But Bryan, you didn’t use any jargon!

Posted by Uncle_Billy | Report as abusive

Everyone looks at information released today to explain the resumption of the primary trend. The market no longer predicts economic conditions but instead adjusts to reflect economic conditions. Market participants are reactionary. It is the predisposition of investors to be optimistic and they certainly have had positive reinforcement within this condition over the past 3 decades. Unfortunately re-conditioning is painful and takes time…ie years. So if you are hanging your hat on past conditioning you risk your net worth.

Posted by csodak | Report as abusive

WIdespread panic in the financial sector kind of makes you wonder about the wisdom of privatization and deregulation in general. Also not sure whether to add laugh track to the CNBC video, or just listen to the hit single.

Posted by HBC | Report as abusive

Stocks cannot rally with treasury yields so low. The Bond market is spooked and until they aren’t stocks will go lower

Posted by STORYBURNcool | Report as abusive

I can safely say that in the wonderful world of FOREX there’s something ugly brewing in the Swedish krona. Rate decision tomorrow and all hedgefunds are long SEK and getting the jitters so they’ve bought alot of low delta calls as protection. Even though nothing has happened in days we’ve seen Volatilities rise from 8,5 to 10%. All on the back of this fear. Problem is, they will be right and the EXIT will be narrow and crowded…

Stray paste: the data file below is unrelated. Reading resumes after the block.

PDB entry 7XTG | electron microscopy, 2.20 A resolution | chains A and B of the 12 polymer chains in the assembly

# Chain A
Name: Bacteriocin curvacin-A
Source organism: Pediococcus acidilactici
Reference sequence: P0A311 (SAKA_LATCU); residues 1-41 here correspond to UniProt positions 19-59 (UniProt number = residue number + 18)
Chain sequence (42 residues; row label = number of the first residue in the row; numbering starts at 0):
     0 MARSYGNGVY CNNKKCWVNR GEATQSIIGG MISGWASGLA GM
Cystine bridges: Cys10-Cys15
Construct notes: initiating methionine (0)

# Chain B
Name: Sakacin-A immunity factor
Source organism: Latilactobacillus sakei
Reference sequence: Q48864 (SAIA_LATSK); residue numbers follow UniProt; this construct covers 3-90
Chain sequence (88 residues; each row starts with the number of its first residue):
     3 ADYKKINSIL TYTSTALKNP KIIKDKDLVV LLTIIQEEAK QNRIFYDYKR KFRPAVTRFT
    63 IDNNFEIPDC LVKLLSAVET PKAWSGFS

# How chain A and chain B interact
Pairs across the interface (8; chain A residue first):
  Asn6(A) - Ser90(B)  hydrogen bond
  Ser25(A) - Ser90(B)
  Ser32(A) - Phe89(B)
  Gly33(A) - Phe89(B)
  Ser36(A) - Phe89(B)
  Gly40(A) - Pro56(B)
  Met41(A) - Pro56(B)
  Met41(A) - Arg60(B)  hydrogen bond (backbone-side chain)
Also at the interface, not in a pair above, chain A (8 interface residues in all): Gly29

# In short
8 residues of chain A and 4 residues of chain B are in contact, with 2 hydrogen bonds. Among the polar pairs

Posted by Meriwether | Report as abusive

Do solid dividends count as some sort of equity premium? I’d rather make 3+% in a year as opposed to 10 years in treasuries. Yes, your capital is at risk in the short term, but by the time the 1 year matches this level, I think (nothing to really back this up) you’ll be looking at a higher stock price than what you originally purchased.

Posted by djiddish98 | Report as abusive

By my system, at least, the more volatile sectors were consistently and uniformly overpriced relative to the consumer/dividend stocks from December through June. Barring a roaring recovery, that HAD to reverse eventually. Finally it has.

Will be interesting to see what the second quarter earnings are like? I doubt we’ll see any lasting change in sentiment before then. But we may already be at the point in the bear market where index investing is more profitable than buying bonds (at a 3% yield?!?).

Posted by TFF | Report as abusive

do not play, is a zero sum activity at best – (minus) brokerage fees = you lose

Posted by robb1 | Report as abusive

Y’all have to go back ans study Pareto Distributions and basic Mandelbrot fractals, then y’all only needs to sit back and relax cause there ain’t no zero-sum game and all things revert to the mean of their distribution.Now Z-S game theory bears no symmetry to prices, pricing or CAPM at all. so y’alls has wasted your time studying it to sound smart. The only one who really understood Z-S theory was its creator, Johnny Von Neumann and he was trying to figure out how to build Atomic bombs in the deserts of New Mexico outside of Los Alamos. And, by the way, there ain’t no causality, too, in pricing, prices and CAPM.

Posted by ACEMAN1 | Report as abusive